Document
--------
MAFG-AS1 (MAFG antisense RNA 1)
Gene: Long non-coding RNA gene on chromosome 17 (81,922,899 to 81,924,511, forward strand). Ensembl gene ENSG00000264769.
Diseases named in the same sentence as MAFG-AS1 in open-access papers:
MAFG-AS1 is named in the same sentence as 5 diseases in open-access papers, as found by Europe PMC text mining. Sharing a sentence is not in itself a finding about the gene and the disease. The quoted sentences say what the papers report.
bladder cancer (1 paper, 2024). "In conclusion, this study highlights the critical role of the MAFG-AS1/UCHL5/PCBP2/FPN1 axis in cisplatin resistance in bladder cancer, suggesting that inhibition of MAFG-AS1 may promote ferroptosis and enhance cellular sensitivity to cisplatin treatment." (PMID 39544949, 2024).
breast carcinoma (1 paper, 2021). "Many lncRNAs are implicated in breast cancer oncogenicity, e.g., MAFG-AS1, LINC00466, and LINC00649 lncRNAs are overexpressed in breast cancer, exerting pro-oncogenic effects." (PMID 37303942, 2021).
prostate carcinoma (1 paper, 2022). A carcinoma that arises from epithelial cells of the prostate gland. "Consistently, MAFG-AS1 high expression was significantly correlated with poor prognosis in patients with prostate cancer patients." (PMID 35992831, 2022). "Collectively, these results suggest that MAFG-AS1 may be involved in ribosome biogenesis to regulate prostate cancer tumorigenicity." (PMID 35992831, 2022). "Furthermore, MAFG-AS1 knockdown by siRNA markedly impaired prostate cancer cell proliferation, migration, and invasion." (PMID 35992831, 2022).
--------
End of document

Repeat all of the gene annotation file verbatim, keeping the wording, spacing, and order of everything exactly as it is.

MAFG-AS1 (MAFG antisense RNA 1)
Gene: Long non-coding RNA gene on chromosome 17 (81,922,899 to 81,924,511, forward strand). Ensembl gene ENSG00000264769.
Diseases named in the same sentence as MAFG-AS1 in open-access papers:
MAFG-AS1 is named in the same sentence as 5 diseases in open-access papers, as found by Europe PMC text mining. Sharing a sentence is not in itself a finding about the gene and the disease. The quoted sentences say what the papers report.
bladder cancer (1 paper, 2024). "In conclusion, this study highlights the critical role of the MAFG-AS1/UCHL5/PCBP2/FPN1 axis in cisplatin resistance in bladder cancer, suggesting that inhibition of MAFG-AS1 may promote ferroptosis and enhance cellular sensitivity to cisplatin treatment." (PMID 39544949, 2024).
breast carcinoma (1 paper, 2021). "Many lncRNAs are implicated in breast cancer oncogenicity, e.g., MAFG-AS1, LINC00466, and LINC00649 lncRNAs are overexpressed in breast cancer, exerting pro-oncogenic effects." (PMID 37303942, 2021).
prostate carcinoma (1 paper, 2022). A carcinoma that arises from epithelial cells of the prostate gland. "Consistently, MAFG-AS1 high expression was significantly correlated with poor prognosis in patients with prostate cancer patients." (PMID 35992831, 2022). "Collectively, these results suggest that MAFG-AS1 may be involved in ribosome biogenesis to regulate prostate cancer tumorigenicity." (PMID 35992831, 2022). "Furthermore, MAFG-AS1 knockdown by siRNA markedly impaired prostate cancer cell proliferation, migration, and invasion." (PMID 35992831, 2022).